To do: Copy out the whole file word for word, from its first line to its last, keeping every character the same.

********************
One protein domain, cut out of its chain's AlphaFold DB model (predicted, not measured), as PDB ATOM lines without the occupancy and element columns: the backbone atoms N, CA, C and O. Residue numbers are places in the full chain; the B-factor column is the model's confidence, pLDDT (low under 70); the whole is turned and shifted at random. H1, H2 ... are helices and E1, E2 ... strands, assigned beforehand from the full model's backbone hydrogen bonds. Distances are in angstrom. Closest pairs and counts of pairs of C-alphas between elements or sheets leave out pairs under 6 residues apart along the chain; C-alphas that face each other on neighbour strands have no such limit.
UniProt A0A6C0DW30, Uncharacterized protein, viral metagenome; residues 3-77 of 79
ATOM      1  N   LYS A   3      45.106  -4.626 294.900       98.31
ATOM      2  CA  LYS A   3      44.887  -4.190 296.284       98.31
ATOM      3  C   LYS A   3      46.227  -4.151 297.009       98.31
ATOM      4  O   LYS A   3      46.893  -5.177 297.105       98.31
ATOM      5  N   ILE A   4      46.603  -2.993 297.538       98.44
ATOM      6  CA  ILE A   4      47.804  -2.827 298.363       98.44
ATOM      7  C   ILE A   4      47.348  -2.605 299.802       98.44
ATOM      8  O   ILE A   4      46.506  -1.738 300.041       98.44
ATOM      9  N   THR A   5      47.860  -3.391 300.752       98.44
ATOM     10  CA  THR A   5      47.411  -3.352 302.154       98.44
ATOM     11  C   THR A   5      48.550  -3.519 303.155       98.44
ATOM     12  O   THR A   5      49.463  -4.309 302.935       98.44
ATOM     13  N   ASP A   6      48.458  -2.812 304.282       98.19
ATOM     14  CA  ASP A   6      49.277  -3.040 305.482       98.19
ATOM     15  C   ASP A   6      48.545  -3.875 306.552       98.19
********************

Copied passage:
One protein domain, cut out of its chain's AlphaFold DB model (predicted, not measured), as PDB ATOM lines without the occupancy and element columns: the backbone atoms N, CA, C and O. Residue numbers are places in the full chain; the B-factor column is the model's confidence, pLDDT (low under 70); the whole is turned and shifted at random. H1, H2 ... are helices and E1, E2 ... strands, assigned beforehand from the full model's backbone hydrogen bonds. Distances are in angstrom. Closest pairs and counts of pairs of C-alphas between elements or sheets leave out pairs under 6 residues apart along the chain; C-alphas that face each other on neighbour strands have no such limit.
UniProt A0A6C0DW30, Uncharacterized protein, viral metagenome; residues 3-77 of 79
ATOM      1  N   LYS A   3      45.106  -4.626 294.900       98.31
ATOM      2  CA  LYS A   3      44.887  -4.190 296.284       98.31
ATOM      3  C   LYS A   3      46.227  -4.151 297.009       98.31
ATOM      4  O   LYS A   3      46.893  -5.177 297.105       98.31
ATOM      5  N   ILE A   4      46.603  -2.993 297.538       98.44
ATOM      6  CA  ILE A   4      47.804  -2.827 298.363       98.44
ATOM      7  C   ILE A   4      47.348  -2.605 299.802       98.44
ATOM      8  O   ILE A   4      46.506  -1.738 300.041       98.44
ATOM      9  N   THR A   5      47.860  -3.391 300.752       98.44
ATOM     10  CA  THR A   5      47.411  -3.352 302.154       98.44
ATOM     11  C   THR A   5      48.550  -3.519 303.155       98.44
ATOM     12  O   THR A   5      49.463  -4.309 302.935       98.44
ATOM     13  N   ASP A   6      48.458  -2.812 304.282       98.19
ATOM     14  CA  ASP A   6      49.277  -3.040 305.482       98.19
ATOM     15  C   ASP A   6      48.545  -3.875 306.552       98.19